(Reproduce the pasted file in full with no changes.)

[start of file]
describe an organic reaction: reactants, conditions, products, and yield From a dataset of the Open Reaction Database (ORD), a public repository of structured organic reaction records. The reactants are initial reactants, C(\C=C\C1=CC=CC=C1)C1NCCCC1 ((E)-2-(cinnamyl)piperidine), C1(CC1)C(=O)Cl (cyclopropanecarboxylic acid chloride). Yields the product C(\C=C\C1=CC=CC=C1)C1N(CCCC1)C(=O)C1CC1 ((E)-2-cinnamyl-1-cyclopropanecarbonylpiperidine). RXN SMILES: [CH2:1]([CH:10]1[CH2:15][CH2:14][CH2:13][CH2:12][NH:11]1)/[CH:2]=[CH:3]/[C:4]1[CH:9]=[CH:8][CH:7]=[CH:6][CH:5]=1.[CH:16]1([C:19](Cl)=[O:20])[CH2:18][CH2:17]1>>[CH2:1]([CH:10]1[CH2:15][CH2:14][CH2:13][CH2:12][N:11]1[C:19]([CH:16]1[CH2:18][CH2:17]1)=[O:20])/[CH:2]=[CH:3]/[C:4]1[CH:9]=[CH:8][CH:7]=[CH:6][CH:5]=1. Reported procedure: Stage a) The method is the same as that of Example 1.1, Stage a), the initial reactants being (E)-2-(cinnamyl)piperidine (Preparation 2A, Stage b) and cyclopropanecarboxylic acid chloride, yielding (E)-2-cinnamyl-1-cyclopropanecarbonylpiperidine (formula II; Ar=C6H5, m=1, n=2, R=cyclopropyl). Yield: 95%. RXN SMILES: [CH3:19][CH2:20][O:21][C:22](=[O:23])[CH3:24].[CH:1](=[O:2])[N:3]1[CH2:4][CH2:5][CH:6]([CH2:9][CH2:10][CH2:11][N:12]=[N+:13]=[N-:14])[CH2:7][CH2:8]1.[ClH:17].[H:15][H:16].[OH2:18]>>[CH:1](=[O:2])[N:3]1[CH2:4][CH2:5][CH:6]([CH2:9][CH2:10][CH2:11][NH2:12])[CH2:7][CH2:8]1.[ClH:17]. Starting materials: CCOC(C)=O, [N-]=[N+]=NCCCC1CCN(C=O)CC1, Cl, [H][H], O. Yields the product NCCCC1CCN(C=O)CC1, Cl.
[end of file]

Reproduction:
describe an organic reaction: reactants, conditions, products, and yield From a dataset of the Open Reaction Database (ORD), a public repository of structured organic reaction records. The reactants are initial reactants, C(\C=C\C1=CC=CC=C1)C1NCCCC1 ((E)-2-(cinnamyl)piperidine), C1(CC1)C(=O)Cl (cyclopropanecarboxylic acid chloride). Yields the product C(\C=C\C1=CC=CC=C1)C1N(CCCC1)C(=O)C1CC1 ((E)-2-cinnamyl-1-cyclopropanecarbonylpiperidine). RXN SMILES: [CH2:1]([CH:10]1[CH2:15][CH2:14][CH2:13][CH2:12][NH:11]1)/[CH:2]=[CH:3]/[C:4]1[CH:9]=[CH:8][CH:7]=[CH:6][CH:5]=1.[CH:16]1([C:19](Cl)=[O:20])[CH2:18][CH2:17]1>>[CH2:1]([CH:10]1[CH2:15][CH2:14][CH2:13][CH2:12][N:11]1[C:19]([CH:16]1[CH2:18][CH2:17]1)=[O:20])/[CH:2]=[CH:3]/[C:4]1[CH:9]=[CH:8][CH:7]=[CH:6][CH:5]=1. Reported procedure: Stage a) The method is the same as that of Example 1.1, Stage a), the initial reactants being (E)-2-(cinnamyl)piperidine (Preparation 2A, Stage b) and cyclopropanecarboxylic acid chloride, yielding (E)-2-cinnamyl-1-cyclopropanecarbonylpiperidine (formula II; Ar=C6H5, m=1, n=2, R=cyclopropyl). Yield: 95%. RXN SMILES: [CH3:19][CH2:20][O:21][C:22](=[O:23])[CH3:24].[CH:1](=[O:2])[N:3]1[CH2:4][CH2:5][CH:6]([CH2:9][CH2:10][CH2:11][N:12]=[N+:13]=[N-:14])[CH2:7][CH2:8]1.[ClH:17].[H:15][H:16].[OH2:18]>>[CH:1](=[O:2])[N:3]1[CH2:4][CH2:5][CH:6]([CH2:9][CH2:10][CH2:11][NH2:12])[CH2:7][CH2:8]1.[ClH:17]. Starting materials: CCOC(C)=O, [N-]=[N+]=NCCCC1CCN(C=O)CC1, Cl, [H][H], O. Yields the product NCCCC1CCN(C=O)CC1, Cl.